Blanch had applied for a pardon for Kipper, who he first wrote about in 1990, and said he could die a happy man knowing he had set an innocent man’s soul free.

“I don’t think the man was treated fairly alive or dead – my little heart always beat hard for Kipper Billy,” Blanch said.

Coincidentally, Blanch died the day before another 92-year-old – the man who has been called the greatest editor of all time, Sir Harold Evans, trailblazing former editor of the Sunday Times.

Back on watch

A little over a month after South Australia’s largest regional newspaper, the Border Watch, closed after 159 years, the paper will relaunch next month.

Much like Australian Associated Press, which was pronounced dead before being rescued by angel investors, the Border Watch will come back under new ownership.

The Mount Gambier paper was rescued by a group of independent newspaper owners and will come back with former editor Brett Kennedy at the helm.

“I’m delighted a number of my former the Border Watch colleagues, who are among the finest journalists and media consultants in the industry, are also re-joining the team,” Kennedy told the ABC.

“We feel a great sense of pride and privilege to be restoring a community service that has served Mount Gambier and the Limestone Coast so well for almost 160 years.”

It hasn’t been plain sailing for AAP, which had to be propped up last week by the Morrison government with a $5m lifeline a week after the wire service admitted it was struggling financially and launched a crowdfunding appeal.

Southern lands

Lauren Southern, the far-right Canadian YouTube celebrity, is right at home on Sky News, now she has settled in Australia.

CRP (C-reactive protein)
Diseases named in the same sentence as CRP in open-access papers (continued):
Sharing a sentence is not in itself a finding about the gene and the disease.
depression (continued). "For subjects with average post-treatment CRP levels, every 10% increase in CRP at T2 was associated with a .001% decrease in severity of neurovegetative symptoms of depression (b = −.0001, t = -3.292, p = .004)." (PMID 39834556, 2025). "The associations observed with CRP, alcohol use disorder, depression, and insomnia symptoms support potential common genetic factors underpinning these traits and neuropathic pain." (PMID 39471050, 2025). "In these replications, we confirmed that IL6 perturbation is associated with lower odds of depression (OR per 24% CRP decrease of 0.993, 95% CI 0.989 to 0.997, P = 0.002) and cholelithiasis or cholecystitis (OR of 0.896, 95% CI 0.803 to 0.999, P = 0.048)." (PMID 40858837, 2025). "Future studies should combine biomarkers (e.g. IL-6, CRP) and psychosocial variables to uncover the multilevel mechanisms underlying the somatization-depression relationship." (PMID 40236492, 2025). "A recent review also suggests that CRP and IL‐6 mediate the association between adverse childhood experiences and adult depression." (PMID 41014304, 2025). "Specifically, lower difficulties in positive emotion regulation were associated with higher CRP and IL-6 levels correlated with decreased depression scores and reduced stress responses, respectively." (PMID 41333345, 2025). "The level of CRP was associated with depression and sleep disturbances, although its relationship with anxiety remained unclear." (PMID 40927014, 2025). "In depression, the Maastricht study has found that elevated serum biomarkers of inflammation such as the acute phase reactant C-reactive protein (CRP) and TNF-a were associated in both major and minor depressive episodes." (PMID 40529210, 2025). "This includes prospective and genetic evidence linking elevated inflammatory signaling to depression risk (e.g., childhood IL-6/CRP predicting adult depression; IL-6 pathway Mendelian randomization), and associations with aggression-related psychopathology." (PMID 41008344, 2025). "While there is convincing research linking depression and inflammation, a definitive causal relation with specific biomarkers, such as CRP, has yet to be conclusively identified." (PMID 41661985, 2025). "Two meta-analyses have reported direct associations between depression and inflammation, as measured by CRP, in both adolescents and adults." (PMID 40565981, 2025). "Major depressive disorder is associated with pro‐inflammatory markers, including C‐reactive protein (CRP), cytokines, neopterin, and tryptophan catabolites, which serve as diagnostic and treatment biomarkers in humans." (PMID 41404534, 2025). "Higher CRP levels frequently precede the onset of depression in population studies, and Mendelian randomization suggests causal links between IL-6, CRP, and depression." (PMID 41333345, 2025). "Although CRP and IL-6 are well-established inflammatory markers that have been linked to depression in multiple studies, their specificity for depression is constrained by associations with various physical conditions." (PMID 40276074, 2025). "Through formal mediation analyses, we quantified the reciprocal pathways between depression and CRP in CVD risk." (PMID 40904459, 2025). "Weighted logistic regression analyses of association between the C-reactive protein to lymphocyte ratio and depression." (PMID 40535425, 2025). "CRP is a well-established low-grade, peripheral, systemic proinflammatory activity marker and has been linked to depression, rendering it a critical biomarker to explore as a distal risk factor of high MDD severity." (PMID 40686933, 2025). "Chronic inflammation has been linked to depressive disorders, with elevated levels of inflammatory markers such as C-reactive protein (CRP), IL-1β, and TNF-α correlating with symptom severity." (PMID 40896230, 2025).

On her now defunct YouTube channel, which she gave up for a year before returning in June, she used to promote the idea that white people were subject to an orchestrated “Great Replacement” by means of non-white immigration.

Related: Lauren Southern is on the comeback trail, and Australian conservatives are all too happy to help | Jason Wilson

She has appeared on Outsiders on Sky and on Sunday she was back on Sky’s panel show In My View lecturing Australians on the lockdown in Victoria and our refugee policy.

In a piece to camera Southern told viewers the coronavirus restrictions in Victoria had reached “power-hungry absurdity”.

“Absurdity that is not informed by medicine or morality,” she said. “People’s businesses they put their lives work into are going under. People aren’t getting to see family members before they die. They aren’t getting to see the birth of their children. Australia’s mental health is utterly in decline.”

Southern certainly had strong views on the subject, but she didn’t have the facts, wrongly asserting that the Andrews policy of “9am to 5pm” curfews was “hurting cafes”. “Is corona going to get us at 8am more than 9am” she mocked. Well, no Lauren, the curfew is not hurting cafes because cafes are usually open in the daylight hours and the curfew is from 9pm to 5am.

According to a report in the Australian Jewish News, she has pulled out of speaking at the Conservative Political Action Conference (Cpac) next month as was earlier reported. But Southern told Beast “this is news to me”.

Adam, meet Avi

It’s not just Sky News that is flirting with the right. The Australian’s economics editor, Adam Creighton, who is a major critic of the lockdown, has been retweeting and agreeing with Avi Yemini, a far right anti-Muslim immigration figure who was convicted of assaulting and harassing his ex-wife last year.

After being told who Yemini was, Creighton just shrugged. “I’ve never heard of him. OK”. He has not deleted his tweets.

Yemini, meanwhile, has reinvented himself as a journalist and represented the rightwing Rebel News at the anti-lockdown protest in Melbourne, where he was arrested.